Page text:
1. Hotspot Policing: This method focuses on identifying geographical areas with a history of high crime rates. By analyzing past crime data, algorithms can pinpoint hotspots where police presence may be most effective in deterring criminal activity.

    2. Predictive Crime Modelling: This approach takes crime forecasting a step further by attempting to predict the likelihood of specific crimes occurring at particular times and locations. These models go beyond location and consider additional factors such as time of day, weather conditions, and even historical data on repeat offenders.

    The Algorithmic Bias Problem

    Predictive policing's potential benefits are undeniable. However, ethical concerns loom large, particularly with regard to the issue of algorithmic bias. These biases can be embedded within the algorithms themselves or stem from the data they are trained on [7]:

    • Data Bias: The algorithms used rely on historical crime data, which may cause the internalization22 of human/ social biases. For example, if certain communities are over-policed, their residents are more likely to be arrested, creating a skewed data set that reinforces the perception of higher crime rates in those areas. This can lead to a self-fulfilling prophecy, where police presence is disproportionately concentrated in these communities, perpetuating the cycle of over-policing.

    • Algorithmic Bias: The algorithms themselves may contain biases depending on how they are designed and programmed. For example, if factors like race or socioeconomic status are included in the data analysis, the algorithms could inadvertently associate these factors with criminal activity, leading to discriminatory outcomes.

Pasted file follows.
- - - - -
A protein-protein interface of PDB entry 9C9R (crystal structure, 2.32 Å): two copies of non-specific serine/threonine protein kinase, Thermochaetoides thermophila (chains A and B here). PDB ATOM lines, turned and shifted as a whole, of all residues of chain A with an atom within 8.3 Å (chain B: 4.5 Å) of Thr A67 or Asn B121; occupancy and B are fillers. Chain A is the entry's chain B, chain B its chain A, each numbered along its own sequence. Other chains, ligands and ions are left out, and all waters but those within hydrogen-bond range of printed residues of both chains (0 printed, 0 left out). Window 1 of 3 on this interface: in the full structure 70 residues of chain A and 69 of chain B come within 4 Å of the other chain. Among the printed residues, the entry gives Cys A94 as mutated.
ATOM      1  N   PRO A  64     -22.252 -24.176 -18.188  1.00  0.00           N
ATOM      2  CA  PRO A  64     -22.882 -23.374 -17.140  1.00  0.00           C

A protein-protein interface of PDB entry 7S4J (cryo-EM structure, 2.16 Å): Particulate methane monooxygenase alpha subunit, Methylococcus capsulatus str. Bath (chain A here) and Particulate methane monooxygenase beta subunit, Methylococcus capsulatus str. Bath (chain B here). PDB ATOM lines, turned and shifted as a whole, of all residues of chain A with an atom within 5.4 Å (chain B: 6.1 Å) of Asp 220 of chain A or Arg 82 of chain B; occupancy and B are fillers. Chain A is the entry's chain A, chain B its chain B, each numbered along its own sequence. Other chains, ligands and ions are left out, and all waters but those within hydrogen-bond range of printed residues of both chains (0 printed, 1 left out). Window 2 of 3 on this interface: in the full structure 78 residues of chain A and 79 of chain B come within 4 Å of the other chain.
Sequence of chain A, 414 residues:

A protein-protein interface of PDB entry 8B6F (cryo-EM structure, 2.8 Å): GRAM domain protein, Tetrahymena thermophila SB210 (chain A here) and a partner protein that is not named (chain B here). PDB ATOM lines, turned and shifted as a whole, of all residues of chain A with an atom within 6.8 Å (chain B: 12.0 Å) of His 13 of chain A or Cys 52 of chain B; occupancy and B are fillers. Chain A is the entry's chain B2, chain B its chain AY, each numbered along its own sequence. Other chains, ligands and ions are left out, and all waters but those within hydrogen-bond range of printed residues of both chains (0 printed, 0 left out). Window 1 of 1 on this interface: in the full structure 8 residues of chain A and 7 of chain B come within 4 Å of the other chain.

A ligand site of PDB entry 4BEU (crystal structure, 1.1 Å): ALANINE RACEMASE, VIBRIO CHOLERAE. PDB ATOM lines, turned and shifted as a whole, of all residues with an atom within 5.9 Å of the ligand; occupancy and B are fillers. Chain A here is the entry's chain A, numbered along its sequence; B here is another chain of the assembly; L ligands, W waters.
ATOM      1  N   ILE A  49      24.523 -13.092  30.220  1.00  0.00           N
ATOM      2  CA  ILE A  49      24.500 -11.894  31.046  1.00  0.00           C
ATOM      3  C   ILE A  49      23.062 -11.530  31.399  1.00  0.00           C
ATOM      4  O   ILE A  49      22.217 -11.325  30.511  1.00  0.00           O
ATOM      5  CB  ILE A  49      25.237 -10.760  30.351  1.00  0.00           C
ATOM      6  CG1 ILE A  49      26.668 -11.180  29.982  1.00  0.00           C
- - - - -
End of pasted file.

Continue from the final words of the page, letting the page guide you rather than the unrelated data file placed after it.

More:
The consequences of algorithmic bias in predictive policing can be serious. Minority communities may be subjected to increased surveillance and police presence, even if they don't have a higher actual crime rate. These mistakes can also divert police resources - based on biased predictions - away from areas with genuine crime problems.

    This isn’t just speculative.

    A 2016 ProPublica investigation revealed that a widely used predictive policing algorithm in Chicago disproportionately flagged black residents for potential future crimes [8]. This highlights the very real dangers of perpetuating racial biases through algorithmic decision-making.

    Privacy and Civil Liberties Concerns

    The benefits of proactive crime prevention through predictive policing come at a cost – the potential erosion of privacy and civil liberties. Predictive policing relies on the collection and analysis of vast amounts of personal data. Concerns around intrusive surveillance and the potential misuse of this information should not be ignored. Individuals may feel a constant sense of being monitored, leading to a negative effect on free movement and expression.